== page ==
It's an interesting new defense of President Barack Obama: Republicans are running a smear campaign, and yes, there might be truth to it, but they didn't run it earlier, so they are to blame for a lot of this anyway.

But though it's the wrong point, it's a great question. Why didn't the Republicans controlling the House put this front and center of their agenda in an election year?

As we now know, it's a very big deal that IRS agents worked to deny or delay granting tax-exempt status to Tea Party-affiliated organizations, and in the process they harassed those within the organizations, pursuing them with invasive questioning and personal audits.

The details are ugly.

But as Tracy rightly points out, this story was in the national news by March 2012, even in reports carried by The New York Times and the Associated Press. There was a flurry of letters from Congress to IRS officials about the harassment. The IRS commissioner denied wrongdoing at the time at low-level congressional hearings that raised this very issue.

And then it was essentially all quiet on the GOP front.

Meanwhile, dozens of those affected were continuing to come forward and tell their stories, and groups like the American Center for Law and Justice (ACLJ) began representing them against the IRS. As I write, the ACLJ is filing a lawsuit against the IRS on behalf of 25 affected groups.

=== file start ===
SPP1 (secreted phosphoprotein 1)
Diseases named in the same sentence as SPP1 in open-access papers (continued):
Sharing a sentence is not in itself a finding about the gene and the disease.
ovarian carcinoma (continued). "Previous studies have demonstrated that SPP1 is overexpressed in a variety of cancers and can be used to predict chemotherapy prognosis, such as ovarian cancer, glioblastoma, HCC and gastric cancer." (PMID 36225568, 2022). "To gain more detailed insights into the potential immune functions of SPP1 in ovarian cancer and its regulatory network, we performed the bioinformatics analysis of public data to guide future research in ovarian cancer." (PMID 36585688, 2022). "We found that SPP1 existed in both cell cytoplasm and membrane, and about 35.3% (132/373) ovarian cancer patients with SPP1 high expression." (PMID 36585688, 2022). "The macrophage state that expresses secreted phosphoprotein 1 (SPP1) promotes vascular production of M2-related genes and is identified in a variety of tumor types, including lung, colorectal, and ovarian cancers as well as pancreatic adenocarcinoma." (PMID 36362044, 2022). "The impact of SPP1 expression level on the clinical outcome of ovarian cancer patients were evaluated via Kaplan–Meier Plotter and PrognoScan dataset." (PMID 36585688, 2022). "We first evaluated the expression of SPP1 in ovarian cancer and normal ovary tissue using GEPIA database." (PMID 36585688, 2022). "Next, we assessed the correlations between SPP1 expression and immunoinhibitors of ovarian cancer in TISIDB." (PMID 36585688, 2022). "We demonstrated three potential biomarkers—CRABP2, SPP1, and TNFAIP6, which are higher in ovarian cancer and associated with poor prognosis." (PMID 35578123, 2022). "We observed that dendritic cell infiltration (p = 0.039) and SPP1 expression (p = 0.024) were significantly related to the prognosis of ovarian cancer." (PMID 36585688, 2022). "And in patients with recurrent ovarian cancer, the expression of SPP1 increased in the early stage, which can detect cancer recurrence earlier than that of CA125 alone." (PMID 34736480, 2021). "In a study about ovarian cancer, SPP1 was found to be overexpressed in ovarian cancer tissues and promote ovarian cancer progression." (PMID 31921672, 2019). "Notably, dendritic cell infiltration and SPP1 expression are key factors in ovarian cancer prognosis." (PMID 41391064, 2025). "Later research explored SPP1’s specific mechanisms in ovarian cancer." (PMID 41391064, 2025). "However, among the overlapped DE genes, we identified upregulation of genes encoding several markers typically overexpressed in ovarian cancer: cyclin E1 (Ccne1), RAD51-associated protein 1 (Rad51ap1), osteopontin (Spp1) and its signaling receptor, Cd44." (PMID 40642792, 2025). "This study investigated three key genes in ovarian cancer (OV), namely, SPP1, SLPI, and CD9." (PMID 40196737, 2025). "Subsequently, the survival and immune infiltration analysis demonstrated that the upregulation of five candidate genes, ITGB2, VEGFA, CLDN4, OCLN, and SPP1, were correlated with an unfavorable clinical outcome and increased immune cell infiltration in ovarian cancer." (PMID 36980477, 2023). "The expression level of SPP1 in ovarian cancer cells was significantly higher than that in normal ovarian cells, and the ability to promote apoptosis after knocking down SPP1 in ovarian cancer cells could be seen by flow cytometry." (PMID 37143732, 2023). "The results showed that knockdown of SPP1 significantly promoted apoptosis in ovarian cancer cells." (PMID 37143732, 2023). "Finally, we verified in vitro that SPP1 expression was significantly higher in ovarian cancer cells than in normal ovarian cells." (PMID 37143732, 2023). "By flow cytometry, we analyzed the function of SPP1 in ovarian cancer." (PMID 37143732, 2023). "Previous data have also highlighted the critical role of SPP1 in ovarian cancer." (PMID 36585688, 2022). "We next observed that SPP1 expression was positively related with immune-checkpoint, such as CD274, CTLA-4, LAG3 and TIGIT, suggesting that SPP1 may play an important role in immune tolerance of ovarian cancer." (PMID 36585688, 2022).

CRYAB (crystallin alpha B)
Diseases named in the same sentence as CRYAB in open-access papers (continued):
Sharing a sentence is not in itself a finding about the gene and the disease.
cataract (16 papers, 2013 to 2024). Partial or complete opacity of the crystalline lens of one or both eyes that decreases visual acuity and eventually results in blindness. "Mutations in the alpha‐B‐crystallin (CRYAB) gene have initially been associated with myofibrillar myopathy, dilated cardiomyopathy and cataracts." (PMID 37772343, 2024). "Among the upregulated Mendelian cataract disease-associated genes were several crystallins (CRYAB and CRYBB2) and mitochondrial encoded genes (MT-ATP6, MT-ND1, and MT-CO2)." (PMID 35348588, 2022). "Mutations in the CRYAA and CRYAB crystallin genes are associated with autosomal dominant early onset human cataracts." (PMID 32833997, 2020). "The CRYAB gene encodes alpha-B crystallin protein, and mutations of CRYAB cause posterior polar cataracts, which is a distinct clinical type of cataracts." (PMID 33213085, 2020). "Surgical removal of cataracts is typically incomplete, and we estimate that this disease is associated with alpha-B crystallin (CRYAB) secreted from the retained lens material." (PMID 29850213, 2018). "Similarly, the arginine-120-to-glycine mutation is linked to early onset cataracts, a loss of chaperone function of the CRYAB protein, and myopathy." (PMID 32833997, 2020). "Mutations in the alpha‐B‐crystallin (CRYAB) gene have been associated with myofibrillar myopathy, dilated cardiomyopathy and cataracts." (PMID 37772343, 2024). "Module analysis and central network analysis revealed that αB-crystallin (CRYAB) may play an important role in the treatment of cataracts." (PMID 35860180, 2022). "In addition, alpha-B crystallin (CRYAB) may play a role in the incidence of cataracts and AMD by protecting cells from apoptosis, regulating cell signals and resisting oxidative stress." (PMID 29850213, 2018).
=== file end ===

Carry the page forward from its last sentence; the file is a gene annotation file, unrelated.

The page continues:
In other words, the information was out there in abundance. But only now, only after the IRS itself admitted to some wrongdoing, are we seeing large-scale outrage from Republicans and a desire to dig deeper.

So in an election year, where was the GOP? Why wasn't the Republican-controlled House continuously holding hearings last spring and summer, and doing everything else it could, to highlight the abuse? Why weren't Republicans fighting this battle and revealing to the American people things we needed to know, especially in an election year?

Tracy posits other reasons, including that many establishment Republicans really do not like Tea Party activists -- and I think he's bang-on right there.

It's also a fact that too many Republicans are just too easily intimidated. I'm hardly the first conservative to point this out. But I haven't heard much discussion of the cause, and it seems to be this: Democrats are much more likely to believe that government is an answer to their problems. And so they have less reticence in invoking its powers. Republicans, at some level, really are wary of government, so they are never as comfortable controlling its reins as are Democrats. This leaves them impotent when rightly using its legitimate power is necessary.

(I think Republicans in Washington are too often every bit as comfortable as Democrats with the fruits of the establishment they are in, by the way, but that's a different column.)

It's a conundrum. And no, I don't want to see the GOP become as closely tied to governmental power as Democrats are. But they had better figure out the right balance while they still have the opportunity to do so. Or they may find themselves once again not needing to know how to handle power well, because they won't have any.